BANGALORE (Reuters) - Asian economies will see weaker growth this year than was expected just three months ago, despite expected policy easing by central banks as inflation pressures taper off, a Reuters poll showed on Wednesday.
Over 250 economists polled in the past two weeks have cut growth estimates for 2013 for a majority of the largest economies in the region, in an indication the euphoria with which the year started may be short-lived.
That marks the fourth straight downward revision in as many polls, with the Singapore, Hong Kong and South Korean economies bearing the brunt of the downgrades -- between 0.4 to 0.5 percentage points.
“Global demand will still be sluggish this year but exports for Asia as a region will grow faster in January and February,” said Wendy Chen at Nomura.
“Gross domestic product growth will pick up in the first part of the year and then slow down in the second half.”
Median forecasts were upgraded for only China, Japan and the Philippines in the poll.
China’s economic growth is likely to rebound this year to 8.1 percent in 2013 from 7.8 percent last year, the weakest pace in 13 years, though its recovery is expected to be sluggish.<ECILT/CN>
Economists polled in October had forecast 7.8 percent growth for China this year.
Still, even though the optimism for the region as a whole for 2013 has dimmed, it will prove to be a much better year than last, analysts said.
But risks to even modest growth projection are aplenty. Much depends on how China, the world’s second-largest economy, performs this year and on how the United States and euro zone economies tackle their debt woes.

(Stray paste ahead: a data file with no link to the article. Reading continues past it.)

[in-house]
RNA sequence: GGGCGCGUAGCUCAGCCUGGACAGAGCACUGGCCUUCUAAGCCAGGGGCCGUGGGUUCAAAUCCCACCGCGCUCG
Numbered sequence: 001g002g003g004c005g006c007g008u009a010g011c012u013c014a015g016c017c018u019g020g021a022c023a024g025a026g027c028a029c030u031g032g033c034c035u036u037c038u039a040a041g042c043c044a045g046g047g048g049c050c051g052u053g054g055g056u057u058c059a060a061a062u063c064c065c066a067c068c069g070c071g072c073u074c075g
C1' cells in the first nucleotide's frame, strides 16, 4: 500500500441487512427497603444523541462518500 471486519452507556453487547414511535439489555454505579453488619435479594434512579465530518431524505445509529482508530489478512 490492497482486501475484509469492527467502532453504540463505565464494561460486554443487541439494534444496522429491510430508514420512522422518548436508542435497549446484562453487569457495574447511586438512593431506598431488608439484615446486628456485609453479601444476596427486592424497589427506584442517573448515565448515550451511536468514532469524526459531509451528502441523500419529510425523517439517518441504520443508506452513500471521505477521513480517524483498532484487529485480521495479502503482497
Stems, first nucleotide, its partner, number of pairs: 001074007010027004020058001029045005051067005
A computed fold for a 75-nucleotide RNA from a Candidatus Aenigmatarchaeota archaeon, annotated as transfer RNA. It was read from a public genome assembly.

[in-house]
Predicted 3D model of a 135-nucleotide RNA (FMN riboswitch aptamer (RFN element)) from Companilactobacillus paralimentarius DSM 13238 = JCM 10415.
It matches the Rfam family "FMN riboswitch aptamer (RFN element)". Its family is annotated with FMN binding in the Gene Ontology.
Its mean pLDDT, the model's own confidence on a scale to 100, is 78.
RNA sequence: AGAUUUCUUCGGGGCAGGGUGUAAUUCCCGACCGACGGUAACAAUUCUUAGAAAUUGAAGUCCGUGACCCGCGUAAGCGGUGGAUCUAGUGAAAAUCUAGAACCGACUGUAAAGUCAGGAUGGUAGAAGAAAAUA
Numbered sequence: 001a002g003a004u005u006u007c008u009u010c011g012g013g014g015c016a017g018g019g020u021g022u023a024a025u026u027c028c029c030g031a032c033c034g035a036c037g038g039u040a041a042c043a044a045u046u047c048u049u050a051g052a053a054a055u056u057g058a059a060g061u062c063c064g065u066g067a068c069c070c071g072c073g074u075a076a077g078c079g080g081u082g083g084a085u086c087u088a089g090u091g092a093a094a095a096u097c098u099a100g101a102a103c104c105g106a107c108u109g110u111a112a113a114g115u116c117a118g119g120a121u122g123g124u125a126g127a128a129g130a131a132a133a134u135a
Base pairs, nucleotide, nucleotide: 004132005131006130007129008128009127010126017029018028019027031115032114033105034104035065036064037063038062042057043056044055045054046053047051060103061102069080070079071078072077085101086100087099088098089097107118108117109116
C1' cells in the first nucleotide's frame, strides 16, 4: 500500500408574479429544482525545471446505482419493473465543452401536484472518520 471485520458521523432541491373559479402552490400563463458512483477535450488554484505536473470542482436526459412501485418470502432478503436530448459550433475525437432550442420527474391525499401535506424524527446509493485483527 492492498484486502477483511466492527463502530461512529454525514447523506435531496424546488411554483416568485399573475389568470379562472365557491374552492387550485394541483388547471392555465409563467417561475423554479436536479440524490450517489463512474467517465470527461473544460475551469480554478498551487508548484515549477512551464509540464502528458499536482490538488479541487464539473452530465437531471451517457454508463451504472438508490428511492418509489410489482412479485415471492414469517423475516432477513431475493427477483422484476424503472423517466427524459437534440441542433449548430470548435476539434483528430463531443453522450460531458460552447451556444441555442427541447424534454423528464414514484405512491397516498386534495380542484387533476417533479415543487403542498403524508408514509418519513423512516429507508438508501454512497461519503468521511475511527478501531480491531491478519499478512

The U.S. government hit its debt ceiling at the end of last year and is now employing special measures to meet its financial obligations, but those steps could be exhausted by March. Uncertainty over how that hurdle will be crossed has caused businesses to put hiring and expansion plans on hold.
“While the fiscal drag in the U.S. will no doubt ripple through the region (emerging Asia), a sense of strengthening underlying momentum and fading tail risks will provide support for growth,” wrote Bruce Kasman, head of economic research at JP Morgan, in a note to clients.
Analysts also raised growth forecasts for Japan for the fiscal year ending March 2014 after the government announced new stimulus spending and on expectations of further policy easing by its central bank, which is weakening the yen and making the country’s exports more competitive again. <ECILT/JP>
The Bank of Japan on Tuesday announced its most determined effort yet to end years of economic stagnation, saying it would switch to an open-ended commitment to buying assets next year and doubling its inflation target to 2 percent.
Likewise, India’s economy is expected to pick up steam this year after its worst performance in a decade as a slew of reforms take hold and the central bank eases policy to spur growth.
Until recently most central banks in the region were biased towards holding interest rates steady or tightening policy due to concerns about inflation, even in the face of weakening growth.
But with price pressures expected to cool a little, economists are now penciling in some rate cuts.
Inflation estimates were either downgraded in the poll or remained constant over the last survey for most countries in the survey, with the Australian, Indian and South Korea central banks expected to cut interest rates this year.
While the Reserve Bank of Australia will cut its benchmark rate by 25 basis points to 2.75 in the second quarter, the Reserve Bank of India is expected to slash its lending rate by 100 basis points over the year.
The Bank of Korea will cut its base rate to 2.50 percent from the current 2.75 percent by March, according to economists.
Most others central banks will keep rates on hold, the poll showed.
With tepid growth seen for much of the region, analysts have said currency strength also will be a major concern for policymakers in some more export-reliant Asian economies.
Finance ministers in South Korea and Thailand warned on Wednesday against excessive appreciation of their as investors flock to Asia seeking higher returns.